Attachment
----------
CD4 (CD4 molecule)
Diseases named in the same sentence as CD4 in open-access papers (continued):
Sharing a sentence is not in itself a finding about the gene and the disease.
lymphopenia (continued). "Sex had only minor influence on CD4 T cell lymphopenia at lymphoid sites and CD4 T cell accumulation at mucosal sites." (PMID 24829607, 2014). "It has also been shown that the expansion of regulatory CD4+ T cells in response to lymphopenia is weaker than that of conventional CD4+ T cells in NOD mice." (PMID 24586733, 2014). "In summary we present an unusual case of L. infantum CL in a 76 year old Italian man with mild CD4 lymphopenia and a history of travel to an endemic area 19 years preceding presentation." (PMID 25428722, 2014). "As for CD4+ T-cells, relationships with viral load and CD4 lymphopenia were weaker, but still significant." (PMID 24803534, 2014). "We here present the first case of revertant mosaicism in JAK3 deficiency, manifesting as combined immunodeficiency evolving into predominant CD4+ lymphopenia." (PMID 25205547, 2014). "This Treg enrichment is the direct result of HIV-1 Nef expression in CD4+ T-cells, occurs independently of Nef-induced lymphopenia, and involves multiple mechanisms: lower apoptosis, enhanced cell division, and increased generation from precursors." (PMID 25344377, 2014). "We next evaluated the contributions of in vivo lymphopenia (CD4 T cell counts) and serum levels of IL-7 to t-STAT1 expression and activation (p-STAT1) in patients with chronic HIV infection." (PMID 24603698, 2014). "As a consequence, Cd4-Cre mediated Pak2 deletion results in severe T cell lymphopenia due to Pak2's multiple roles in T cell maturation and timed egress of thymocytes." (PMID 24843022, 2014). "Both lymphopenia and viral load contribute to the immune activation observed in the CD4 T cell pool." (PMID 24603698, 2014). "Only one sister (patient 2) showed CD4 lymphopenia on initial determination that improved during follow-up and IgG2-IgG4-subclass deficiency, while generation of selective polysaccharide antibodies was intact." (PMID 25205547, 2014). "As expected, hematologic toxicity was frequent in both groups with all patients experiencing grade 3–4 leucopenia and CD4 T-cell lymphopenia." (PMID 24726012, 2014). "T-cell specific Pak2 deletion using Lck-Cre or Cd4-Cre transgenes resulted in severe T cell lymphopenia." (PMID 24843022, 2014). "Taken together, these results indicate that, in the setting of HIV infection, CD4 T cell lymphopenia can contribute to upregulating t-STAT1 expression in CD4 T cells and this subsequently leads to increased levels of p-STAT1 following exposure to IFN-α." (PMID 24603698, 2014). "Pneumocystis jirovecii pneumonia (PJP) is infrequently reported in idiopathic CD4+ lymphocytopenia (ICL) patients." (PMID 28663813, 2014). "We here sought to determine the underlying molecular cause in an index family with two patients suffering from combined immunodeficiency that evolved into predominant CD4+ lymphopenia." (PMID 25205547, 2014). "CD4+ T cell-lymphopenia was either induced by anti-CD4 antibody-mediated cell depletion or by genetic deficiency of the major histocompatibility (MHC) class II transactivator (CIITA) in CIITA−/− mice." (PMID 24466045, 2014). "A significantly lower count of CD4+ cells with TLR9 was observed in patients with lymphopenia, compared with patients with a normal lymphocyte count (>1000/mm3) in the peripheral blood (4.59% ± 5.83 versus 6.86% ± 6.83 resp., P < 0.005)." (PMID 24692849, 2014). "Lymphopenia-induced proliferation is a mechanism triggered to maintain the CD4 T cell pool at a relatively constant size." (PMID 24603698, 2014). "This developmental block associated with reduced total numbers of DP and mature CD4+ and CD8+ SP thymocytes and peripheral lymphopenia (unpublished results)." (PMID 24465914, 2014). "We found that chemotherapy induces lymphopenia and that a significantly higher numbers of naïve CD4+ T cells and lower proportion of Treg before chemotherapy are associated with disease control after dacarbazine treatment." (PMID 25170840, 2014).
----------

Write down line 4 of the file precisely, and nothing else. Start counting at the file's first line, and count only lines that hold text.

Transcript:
lymphopenia (continued). "Sex had only minor influence on CD4 T cell lymphopenia at lymphoid sites and CD4 T cell accumulation at mucosal sites." (PMID 24829607, 2014). "It has also been shown that the expansion of regulatory CD4+ T cells in response to lymphopenia is weaker than that of conventional CD4+ T cells in NOD mice." (PMID 24586733, 2014). "In summary we present an unusual case of L. infantum CL in a 76 year old Italian man with mild CD4 lymphopenia and a history of travel to an endemic area 19 years preceding presentation." (PMID 25428722, 2014). "As for CD4+ T-cells, relationships with viral load and CD4 lymphopenia were weaker, but still significant." (PMID 24803534, 2014). "We here present the first case of revertant mosaicism in JAK3 deficiency, manifesting as combined immunodeficiency evolving into predominant CD4+ lymphopenia." (PMID 25205547, 2014). "This Treg enrichment is the direct result of HIV-1 Nef expression in CD4+ T-cells, occurs independently of Nef-induced lymphopenia, and involves multiple mechanisms: lower apoptosis, enhanced cell division, and increased generation from precursors." (PMID 25344377, 2014). "We next evaluated the contributions of in vivo lymphopenia (CD4 T cell counts) and serum levels of IL-7 to t-STAT1 expression and activation (p-STAT1) in patients with chronic HIV infection." (PMID 24603698, 2014). "As a consequence, Cd4-Cre mediated Pak2 deletion results in severe T cell lymphopenia due to Pak2's multiple roles in T cell maturation and timed egress of thymocytes." (PMID 24843022, 2014). "Both lymphopenia and viral load contribute to the immune activation observed in the CD4 T cell pool." (PMID 24603698, 2014). "Only one sister (patient 2) showed CD4 lymphopenia on initial determination that improved during follow-up and IgG2-IgG4-subclass deficiency, while generation of selective polysaccharide antibodies was intact." (PMID 25205547, 2014). "As expected, hematologic toxicity was frequent in both groups with all patients experiencing grade 3–4 leucopenia and CD4 T-cell lymphopenia." (PMID 24726012, 2014). "T-cell specific Pak2 deletion using Lck-Cre or Cd4-Cre transgenes resulted in severe T cell lymphopenia." (PMID 24843022, 2014). "Taken together, these results indicate that, in the setting of HIV infection, CD4 T cell lymphopenia can contribute to upregulating t-STAT1 expression in CD4 T cells and this subsequently leads to increased levels of p-STAT1 following exposure to IFN-α." (PMID 24603698, 2014). "Pneumocystis jirovecii pneumonia (PJP) is infrequently reported in idiopathic CD4+ lymphocytopenia (ICL) patients." (PMID 28663813, 2014). "We here sought to determine the underlying molecular cause in an index family with two patients suffering from combined immunodeficiency that evolved into predominant CD4+ lymphopenia." (PMID 25205547, 2014). "CD4+ T cell-lymphopenia was either induced by anti-CD4 antibody-mediated cell depletion or by genetic deficiency of the major histocompatibility (MHC) class II transactivator (CIITA) in CIITA−/− mice." (PMID 24466045, 2014). "A significantly lower count of CD4+ cells with TLR9 was observed in patients with lymphopenia, compared with patients with a normal lymphocyte count (>1000/mm3) in the peripheral blood (4.59% ± 5.83 versus 6.86% ± 6.83 resp., P < 0.005)." (PMID 24692849, 2014). "Lymphopenia-induced proliferation is a mechanism triggered to maintain the CD4 T cell pool at a relatively constant size." (PMID 24603698, 2014). "This developmental block associated with reduced total numbers of DP and mature CD4+ and CD8+ SP thymocytes and peripheral lymphopenia (unpublished results)." (PMID 24465914, 2014). "We found that chemotherapy induces lymphopenia and that a significantly higher numbers of naïve CD4+ T cells and lower proportion of Treg before chemotherapy are associated with disease control after dacarbazine treatment." (PMID 25170840, 2014).